They have character and charm – Older homes come in a variety of beautiful architectural styles that you won’t find with new homes. From Mid-century and Colonial to Victorian and Spanish, these construction styles are stunningly unique – making them a far cry from a cookie cutter new construction house.
There are possible financial benefits – If an older home is designated as “historic,” owners may qualify to receive certain tax benefits from the state and local government, according to porch.com. Owners typically receive these benefits when they maintain an older home and/or renovate it as needed.
They require more upkeep and maintenance – The older the home, the more upkeep it requires. Unfortunately, one of the main drawbacks of owning an older home is the amount of work needed to keep it up. Water damage, electrical issues and structural problems are just a few of the common issues experienced with older homes. If you decide to buy an older home, be prepared to pay for the upkeep.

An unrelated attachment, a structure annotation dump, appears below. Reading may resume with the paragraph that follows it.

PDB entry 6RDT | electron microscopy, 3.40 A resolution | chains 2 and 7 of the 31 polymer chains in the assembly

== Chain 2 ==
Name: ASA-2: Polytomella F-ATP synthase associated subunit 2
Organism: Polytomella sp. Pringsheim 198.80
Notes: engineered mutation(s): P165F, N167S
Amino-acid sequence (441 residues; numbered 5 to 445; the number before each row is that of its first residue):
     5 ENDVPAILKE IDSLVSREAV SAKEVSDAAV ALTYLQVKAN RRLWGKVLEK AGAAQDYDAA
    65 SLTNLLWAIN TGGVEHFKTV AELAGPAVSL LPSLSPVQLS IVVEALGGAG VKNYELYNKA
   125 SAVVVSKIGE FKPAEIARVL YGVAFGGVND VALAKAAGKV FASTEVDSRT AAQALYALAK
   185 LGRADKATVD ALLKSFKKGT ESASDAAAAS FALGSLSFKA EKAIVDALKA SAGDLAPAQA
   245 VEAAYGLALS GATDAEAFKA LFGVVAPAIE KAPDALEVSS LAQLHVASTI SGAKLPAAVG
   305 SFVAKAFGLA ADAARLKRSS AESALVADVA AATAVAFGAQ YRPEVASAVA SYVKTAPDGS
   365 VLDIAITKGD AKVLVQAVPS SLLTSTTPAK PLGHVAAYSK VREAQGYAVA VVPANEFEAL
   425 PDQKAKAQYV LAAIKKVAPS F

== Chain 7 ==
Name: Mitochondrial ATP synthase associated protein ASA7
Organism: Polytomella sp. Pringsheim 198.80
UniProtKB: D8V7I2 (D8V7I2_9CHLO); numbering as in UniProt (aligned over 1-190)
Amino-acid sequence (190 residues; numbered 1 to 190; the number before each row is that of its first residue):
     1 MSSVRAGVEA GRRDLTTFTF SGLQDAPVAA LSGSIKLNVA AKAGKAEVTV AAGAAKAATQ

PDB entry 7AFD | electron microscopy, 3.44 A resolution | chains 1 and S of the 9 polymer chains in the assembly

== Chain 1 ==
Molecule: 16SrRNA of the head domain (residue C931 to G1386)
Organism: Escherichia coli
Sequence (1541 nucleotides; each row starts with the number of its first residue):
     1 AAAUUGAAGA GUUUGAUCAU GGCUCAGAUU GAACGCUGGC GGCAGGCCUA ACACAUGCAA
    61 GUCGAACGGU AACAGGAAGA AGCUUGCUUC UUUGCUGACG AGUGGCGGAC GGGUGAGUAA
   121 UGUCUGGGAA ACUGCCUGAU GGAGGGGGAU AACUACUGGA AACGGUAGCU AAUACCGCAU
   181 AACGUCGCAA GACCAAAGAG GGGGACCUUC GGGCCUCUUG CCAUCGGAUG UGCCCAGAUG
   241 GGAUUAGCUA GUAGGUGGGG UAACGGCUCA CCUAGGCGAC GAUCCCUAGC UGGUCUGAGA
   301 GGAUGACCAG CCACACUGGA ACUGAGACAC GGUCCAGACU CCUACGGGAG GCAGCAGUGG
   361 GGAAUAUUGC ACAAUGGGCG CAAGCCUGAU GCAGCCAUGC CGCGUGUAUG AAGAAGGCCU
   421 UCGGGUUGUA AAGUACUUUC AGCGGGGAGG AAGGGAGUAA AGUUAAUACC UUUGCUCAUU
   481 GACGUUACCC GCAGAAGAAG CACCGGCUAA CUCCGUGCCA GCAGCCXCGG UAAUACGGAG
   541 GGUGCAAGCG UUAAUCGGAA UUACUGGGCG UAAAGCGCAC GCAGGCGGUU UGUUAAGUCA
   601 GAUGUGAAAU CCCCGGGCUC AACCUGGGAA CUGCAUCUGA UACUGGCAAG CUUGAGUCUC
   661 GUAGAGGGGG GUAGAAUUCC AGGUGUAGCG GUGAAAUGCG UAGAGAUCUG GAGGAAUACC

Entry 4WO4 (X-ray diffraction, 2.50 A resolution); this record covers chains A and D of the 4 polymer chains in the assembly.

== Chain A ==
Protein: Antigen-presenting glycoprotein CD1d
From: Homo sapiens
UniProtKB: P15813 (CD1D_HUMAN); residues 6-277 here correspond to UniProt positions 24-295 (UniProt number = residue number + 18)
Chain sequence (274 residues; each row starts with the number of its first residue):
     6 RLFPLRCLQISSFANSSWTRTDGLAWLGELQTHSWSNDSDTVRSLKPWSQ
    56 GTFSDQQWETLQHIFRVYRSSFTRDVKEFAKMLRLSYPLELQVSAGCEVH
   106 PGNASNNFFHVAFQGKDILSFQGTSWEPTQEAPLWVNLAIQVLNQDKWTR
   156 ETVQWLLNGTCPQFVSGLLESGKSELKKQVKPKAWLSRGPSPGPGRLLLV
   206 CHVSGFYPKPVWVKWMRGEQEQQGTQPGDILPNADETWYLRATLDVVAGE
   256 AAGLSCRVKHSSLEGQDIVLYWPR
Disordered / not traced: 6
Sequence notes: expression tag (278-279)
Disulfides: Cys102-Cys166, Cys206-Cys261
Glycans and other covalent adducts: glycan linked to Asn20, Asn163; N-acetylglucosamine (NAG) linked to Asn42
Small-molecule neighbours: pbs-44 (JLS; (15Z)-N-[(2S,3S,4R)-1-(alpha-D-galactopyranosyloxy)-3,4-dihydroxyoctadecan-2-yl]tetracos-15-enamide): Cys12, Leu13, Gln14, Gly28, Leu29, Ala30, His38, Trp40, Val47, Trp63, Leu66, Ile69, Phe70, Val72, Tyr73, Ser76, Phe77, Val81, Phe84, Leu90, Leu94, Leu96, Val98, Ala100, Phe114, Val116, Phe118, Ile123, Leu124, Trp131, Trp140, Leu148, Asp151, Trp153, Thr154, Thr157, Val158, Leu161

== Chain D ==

They may require expensive renovations – Is the electrical up-to-code? Have the kitchen and bathrooms been updated? Does the plumbing need to be replaced? Be prepared to make renovations and necessary changes to an older home.
There are strict rules in historic districts – If the older home is located in an official historic district, you may not be able to make all renovations or changes to a home that you would like. From the interior to the exterior, many historic districts have strict rules and guidelines for homeowners, making it difficult (if not, nearly impossible) to change a home’s aesthetics. For more information about a historic district’s rules, check with your city development office.